In a speech delivered before the representatives of former rebel groups and IDPs in El-Fasher, North Darfur on Monday, [Second Vice-President Hasabo Mohamed Abdelrahman] said Darfur has “completely recovered from the war and is now looking forward to achieve a full peace, stability and development.”

“IDP camps represent a significant and unfortunate loss of dignity and rights of citizens in their country” he said and called on the displaced “to choose within no more than a month between resettlement or return to their original areas.”

He further reiterated his government’s commitment to take all the measures and do the needful to achieve this goal, stressing that “the year 2016 will see the end of displacement in Darfur.” Abdel Rahman told the meeting that he has just ended a visit to Karnoi and Tina areas in North Darfur, adding the two areas which were affected by the conflict have totally recovered. He said his visit with a big delegation to the two areas “is a message sceptics in the fact that security and stability are back in Darfur”… (Sudan Tribune, December 28, 2015 | El Fasher, North Darfur)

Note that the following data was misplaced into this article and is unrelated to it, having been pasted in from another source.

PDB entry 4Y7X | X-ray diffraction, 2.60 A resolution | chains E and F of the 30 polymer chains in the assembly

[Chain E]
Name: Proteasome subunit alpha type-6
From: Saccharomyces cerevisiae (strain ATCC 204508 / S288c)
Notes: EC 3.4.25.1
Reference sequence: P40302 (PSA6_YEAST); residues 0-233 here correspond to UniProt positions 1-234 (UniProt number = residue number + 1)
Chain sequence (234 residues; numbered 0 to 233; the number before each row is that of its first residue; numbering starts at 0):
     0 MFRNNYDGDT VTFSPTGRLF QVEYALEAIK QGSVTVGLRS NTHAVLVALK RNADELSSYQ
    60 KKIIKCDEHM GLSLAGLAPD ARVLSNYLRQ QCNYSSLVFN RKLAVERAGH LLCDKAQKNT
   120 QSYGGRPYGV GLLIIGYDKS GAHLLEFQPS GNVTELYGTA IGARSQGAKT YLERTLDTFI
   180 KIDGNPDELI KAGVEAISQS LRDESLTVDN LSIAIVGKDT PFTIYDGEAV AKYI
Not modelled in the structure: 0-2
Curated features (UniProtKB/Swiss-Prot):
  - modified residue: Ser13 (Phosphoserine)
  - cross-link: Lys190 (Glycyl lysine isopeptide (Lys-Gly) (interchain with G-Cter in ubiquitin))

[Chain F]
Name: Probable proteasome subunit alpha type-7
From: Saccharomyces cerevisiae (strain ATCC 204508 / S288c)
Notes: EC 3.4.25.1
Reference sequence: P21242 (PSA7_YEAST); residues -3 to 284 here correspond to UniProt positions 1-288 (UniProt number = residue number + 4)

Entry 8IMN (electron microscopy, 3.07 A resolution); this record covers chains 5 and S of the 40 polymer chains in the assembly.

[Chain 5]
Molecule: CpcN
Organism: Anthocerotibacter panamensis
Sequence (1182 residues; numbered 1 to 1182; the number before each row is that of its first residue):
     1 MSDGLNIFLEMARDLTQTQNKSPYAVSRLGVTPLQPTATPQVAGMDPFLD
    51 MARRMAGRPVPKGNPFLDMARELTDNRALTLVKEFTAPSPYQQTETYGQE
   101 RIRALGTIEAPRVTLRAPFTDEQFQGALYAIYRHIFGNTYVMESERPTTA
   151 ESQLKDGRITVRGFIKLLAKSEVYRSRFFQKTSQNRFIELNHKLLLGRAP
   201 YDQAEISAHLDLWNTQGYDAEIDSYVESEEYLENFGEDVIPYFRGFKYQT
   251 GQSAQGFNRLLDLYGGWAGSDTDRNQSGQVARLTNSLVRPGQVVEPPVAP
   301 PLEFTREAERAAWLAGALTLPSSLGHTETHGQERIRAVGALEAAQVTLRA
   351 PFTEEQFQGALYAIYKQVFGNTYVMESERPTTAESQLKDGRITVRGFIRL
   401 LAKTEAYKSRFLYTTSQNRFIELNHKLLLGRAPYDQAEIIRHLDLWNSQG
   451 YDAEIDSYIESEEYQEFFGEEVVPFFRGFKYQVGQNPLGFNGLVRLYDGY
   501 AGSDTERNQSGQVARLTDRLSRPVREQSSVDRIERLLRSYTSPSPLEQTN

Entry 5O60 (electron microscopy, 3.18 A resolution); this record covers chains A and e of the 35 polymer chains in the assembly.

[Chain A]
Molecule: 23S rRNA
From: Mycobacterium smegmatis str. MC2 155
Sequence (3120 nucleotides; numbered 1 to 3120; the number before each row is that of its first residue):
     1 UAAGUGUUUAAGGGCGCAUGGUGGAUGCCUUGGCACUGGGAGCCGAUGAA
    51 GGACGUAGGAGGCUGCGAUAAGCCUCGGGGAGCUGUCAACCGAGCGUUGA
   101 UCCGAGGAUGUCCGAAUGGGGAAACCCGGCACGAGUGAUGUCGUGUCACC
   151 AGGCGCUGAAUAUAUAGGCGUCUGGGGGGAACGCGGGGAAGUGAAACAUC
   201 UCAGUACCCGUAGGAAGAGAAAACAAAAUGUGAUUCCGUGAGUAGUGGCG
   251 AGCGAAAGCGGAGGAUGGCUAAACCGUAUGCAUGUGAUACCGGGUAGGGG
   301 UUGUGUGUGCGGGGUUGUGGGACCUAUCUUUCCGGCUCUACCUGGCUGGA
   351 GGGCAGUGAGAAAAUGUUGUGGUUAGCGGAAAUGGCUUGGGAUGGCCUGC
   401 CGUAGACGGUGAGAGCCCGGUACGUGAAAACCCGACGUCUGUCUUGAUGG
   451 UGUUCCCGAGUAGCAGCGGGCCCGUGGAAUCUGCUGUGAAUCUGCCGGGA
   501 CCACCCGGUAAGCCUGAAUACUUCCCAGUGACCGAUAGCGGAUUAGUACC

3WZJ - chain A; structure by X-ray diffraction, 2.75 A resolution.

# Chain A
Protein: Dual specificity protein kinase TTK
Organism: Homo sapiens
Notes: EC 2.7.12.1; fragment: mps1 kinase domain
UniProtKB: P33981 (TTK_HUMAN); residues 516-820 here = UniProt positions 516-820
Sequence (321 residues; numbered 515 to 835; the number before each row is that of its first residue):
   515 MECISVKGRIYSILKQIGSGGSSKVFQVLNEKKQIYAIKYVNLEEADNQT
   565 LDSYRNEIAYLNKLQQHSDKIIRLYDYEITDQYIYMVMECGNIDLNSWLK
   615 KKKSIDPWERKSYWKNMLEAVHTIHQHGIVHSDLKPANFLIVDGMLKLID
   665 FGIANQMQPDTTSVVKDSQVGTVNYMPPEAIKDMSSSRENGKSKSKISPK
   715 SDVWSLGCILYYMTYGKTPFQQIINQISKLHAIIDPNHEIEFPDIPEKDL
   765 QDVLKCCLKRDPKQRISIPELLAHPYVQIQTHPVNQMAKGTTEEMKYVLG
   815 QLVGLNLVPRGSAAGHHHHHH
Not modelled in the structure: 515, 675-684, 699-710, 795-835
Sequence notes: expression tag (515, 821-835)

The mendacity here is of course fantastic. What 2016 “saw” was large-scale violent displacement, attacks on IDP camps, and the contin